CHICAGO (CBS) — One of the Chicago aldermen leading public hearings on efforts to overhaul the Police Department lashed out Thursday at critics who have called their hearings a “sham.”

Ald. Carrie Austin (34th) was livid that former Police Accountability Task Force chair Lori Lightfoot was quoted as saying some advocates believe this week’s public hearings are a “sham.” Lightfoot told the Sun-Times many people have told her they don’t believe there is genuine interest in input from outside of City Hall, because the meetings didn’t have a detailed agenda for topics of discussion, and were held on short notice on two work days just after the July 4th holiday.

Austin took offense to that suggestion.

“I think that the statements that are being made out in the universe in regards to these hearings are a disservice to all 50 of us. I don’t understand how you could be part of a report, and then say the report is a farce,” she said. “I’m insulted, because the people didn’t elect me to produce farces. They elected me to do just what I’m doing this day.”

Austin and Ald. Ariel Reboyras (30th) who were co-chairing the public hearings, said there will be more neighborhood hearings in the future, but Austin leveled both barrels at Lightfoot, who still heads the Chicago Police Board.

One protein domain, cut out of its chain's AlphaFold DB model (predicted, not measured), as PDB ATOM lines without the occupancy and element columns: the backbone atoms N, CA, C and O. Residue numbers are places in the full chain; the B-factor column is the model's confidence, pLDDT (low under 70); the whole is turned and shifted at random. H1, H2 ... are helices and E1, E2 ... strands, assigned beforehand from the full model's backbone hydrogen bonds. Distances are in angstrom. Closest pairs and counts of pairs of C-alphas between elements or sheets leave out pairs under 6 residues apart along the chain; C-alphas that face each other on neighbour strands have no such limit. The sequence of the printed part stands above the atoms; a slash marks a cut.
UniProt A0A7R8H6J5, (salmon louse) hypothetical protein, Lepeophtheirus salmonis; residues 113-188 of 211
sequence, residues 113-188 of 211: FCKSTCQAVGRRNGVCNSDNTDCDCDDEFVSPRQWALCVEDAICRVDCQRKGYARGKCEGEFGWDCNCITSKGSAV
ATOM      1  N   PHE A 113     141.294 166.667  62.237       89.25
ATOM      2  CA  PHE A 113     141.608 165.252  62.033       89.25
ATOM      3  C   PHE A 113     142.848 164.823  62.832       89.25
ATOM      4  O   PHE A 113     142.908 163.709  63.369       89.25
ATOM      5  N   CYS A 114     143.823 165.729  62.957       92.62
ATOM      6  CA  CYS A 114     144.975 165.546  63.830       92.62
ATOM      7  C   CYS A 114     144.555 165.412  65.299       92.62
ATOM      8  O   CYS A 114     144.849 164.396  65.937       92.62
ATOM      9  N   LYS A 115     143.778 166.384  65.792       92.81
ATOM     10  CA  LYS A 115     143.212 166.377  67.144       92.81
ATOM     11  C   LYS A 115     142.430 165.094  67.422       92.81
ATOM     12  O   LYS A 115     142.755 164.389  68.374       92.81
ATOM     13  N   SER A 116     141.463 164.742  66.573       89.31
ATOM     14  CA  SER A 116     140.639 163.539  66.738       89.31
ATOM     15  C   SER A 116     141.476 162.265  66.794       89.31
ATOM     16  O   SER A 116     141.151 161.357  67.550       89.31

“Now to say that what we’re doing now is a farce, she can go straight to Hades, and I ain’t talking about the country,” she said.

Reboyras said the two public hearings this week are not enough, and there will be four more in the neighborhoods before the fall, to solicit comments and ideas on dealing with police misconduct, and making the department more accountable.

“Folks are saying right now that we’re a sham. I don’t see that, and to prove our case, I think we’re going to make every effort along with the mayor’s decision that we should bring it back to the community and have them weigh in on it future,” he said.

Reboyras and Austin said the ideas solicited at public hearings will be brought back to the joint Budget and Public Safety committees, where the final police accountability ordinance will be crafted. Some aldermen believe that will take longer than planned.

Lightfoot was not at Thursday’s hearing. She was out of town, and released a statement that doesn’t address Austin’s anger, but said they agree the process of police reform must include meaningful public engagement, and Lightfoot looks forward to working with the alderman, who she greatly admires.